This article is part 2 of an upcoming article series, Storm vs. Heron. Follow me on Twitter to make sure you don’t miss the next part!
In the last part of the series, we looked at how to transform your existing Storm topologies to Twitter’s new distributed streaming- and analytics-framework, Heron. In this part of the series, we will actually see why you would want to do this. This part will see Storm from a developer’s view, whereas the next part will focus on operations & maintenance.
Why Storm leaves stuff to be desired
First off, let me start with stating that Apache Storm surely is great and flexible framework, but often doesn’t quite satisfy all the requirements an enterprise-ready Big Data component should fulfil. Its weaknesses show in both architecture and the way an enterprise can handle Storm development, testing, deployment and maintenance.
The things one could objectively criticize about Storm boil down to the following points:
- Unified resource assumption & performance (Developers)
- Insufficient resilience features (Developers)
- Insufficient debugging abilities (Operations)
- Insufficient monitoring abilities (Operations)
Naturally, these all depend on your businesses’ specific requirements for the use cases you want to build – but generally speaking, these points should affect the majority of users.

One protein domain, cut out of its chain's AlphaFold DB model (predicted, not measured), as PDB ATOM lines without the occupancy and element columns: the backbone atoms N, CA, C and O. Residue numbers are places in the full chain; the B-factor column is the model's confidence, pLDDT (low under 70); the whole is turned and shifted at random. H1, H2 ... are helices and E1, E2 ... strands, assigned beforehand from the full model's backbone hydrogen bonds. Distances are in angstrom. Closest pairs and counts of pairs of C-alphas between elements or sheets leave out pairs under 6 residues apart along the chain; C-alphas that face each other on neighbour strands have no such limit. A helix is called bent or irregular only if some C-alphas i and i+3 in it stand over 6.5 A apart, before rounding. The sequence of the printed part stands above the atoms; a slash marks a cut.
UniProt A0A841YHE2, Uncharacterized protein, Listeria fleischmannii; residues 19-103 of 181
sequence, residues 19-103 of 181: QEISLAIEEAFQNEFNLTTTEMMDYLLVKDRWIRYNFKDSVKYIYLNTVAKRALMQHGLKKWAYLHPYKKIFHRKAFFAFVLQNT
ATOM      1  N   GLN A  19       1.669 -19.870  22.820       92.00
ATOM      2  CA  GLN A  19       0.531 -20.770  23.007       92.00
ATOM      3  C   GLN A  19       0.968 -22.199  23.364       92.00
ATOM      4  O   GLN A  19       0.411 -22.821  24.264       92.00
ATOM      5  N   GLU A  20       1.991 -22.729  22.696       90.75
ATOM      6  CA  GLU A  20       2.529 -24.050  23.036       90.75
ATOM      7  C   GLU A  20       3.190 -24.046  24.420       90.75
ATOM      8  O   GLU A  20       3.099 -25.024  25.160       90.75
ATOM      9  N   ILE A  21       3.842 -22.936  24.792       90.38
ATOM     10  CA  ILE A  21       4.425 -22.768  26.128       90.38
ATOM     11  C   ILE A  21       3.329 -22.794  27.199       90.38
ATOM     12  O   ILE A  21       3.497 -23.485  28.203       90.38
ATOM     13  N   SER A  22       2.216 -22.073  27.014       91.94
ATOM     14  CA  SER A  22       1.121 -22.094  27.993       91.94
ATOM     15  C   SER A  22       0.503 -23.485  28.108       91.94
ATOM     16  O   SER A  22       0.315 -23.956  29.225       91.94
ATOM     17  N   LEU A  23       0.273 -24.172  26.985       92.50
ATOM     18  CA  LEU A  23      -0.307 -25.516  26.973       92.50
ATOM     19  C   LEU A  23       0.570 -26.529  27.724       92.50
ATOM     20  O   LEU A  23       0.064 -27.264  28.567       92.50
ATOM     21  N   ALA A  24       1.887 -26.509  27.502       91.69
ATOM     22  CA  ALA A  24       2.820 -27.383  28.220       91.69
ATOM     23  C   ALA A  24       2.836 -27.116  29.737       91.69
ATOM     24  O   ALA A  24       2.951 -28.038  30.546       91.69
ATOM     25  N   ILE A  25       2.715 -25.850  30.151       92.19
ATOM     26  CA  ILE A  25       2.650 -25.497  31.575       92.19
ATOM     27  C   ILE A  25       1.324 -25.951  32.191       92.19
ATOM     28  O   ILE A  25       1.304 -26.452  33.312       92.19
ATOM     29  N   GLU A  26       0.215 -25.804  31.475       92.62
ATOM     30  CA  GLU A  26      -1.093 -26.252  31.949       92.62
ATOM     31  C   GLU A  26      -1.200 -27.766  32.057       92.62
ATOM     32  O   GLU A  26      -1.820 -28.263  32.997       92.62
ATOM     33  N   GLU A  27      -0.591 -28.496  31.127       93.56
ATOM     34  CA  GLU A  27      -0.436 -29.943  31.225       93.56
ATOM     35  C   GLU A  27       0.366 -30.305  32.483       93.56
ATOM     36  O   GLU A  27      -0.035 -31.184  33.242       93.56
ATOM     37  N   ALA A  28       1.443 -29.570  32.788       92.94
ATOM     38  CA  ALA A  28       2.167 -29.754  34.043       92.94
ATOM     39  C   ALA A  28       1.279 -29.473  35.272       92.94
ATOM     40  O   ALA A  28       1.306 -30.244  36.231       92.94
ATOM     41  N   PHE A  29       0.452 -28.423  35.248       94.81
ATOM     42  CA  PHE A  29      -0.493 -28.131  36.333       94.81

Some points might be simplified for the sake of accessibility to the topic.
Unified resource assumption & performance
First, let’s have a look at how Storm structures its minions:
The top-level hierarchy consists of one (< Storm 1.x) or multiple, high-available (>= Storm 1.x) so-called Nimbus servers which coordinate your topologies. These Nimbus servers communicate with your second level, the supervisor nodes executing your code. An optional UI node as well as an optional log viewer process can be deployed as well.
Every supervisor runs multiple JVMs (in so-called workers), which then again execute your actual code fragments in their respective executors. And here’s the actual big first issue with this design – you have absolutely no ability to properly control your resource usage. In your respective topologies, you can freely set different numbers of executor processes for your bolts and spouts, but have no ability to control where your process will end up1. It is possible that a long-running, complex part of your topology shares a JVM with a simple calculation component. It becomes almost impossible to isolate- and profile these tasks separately (I actually once wound up writing a rather complex parser written in R, iterating over JVM-dumps, logs etc. for that task).
Also, if one of the more complex bolts crashes (e.g. an uncaught exception), it takes down completely unrelated tasks with it!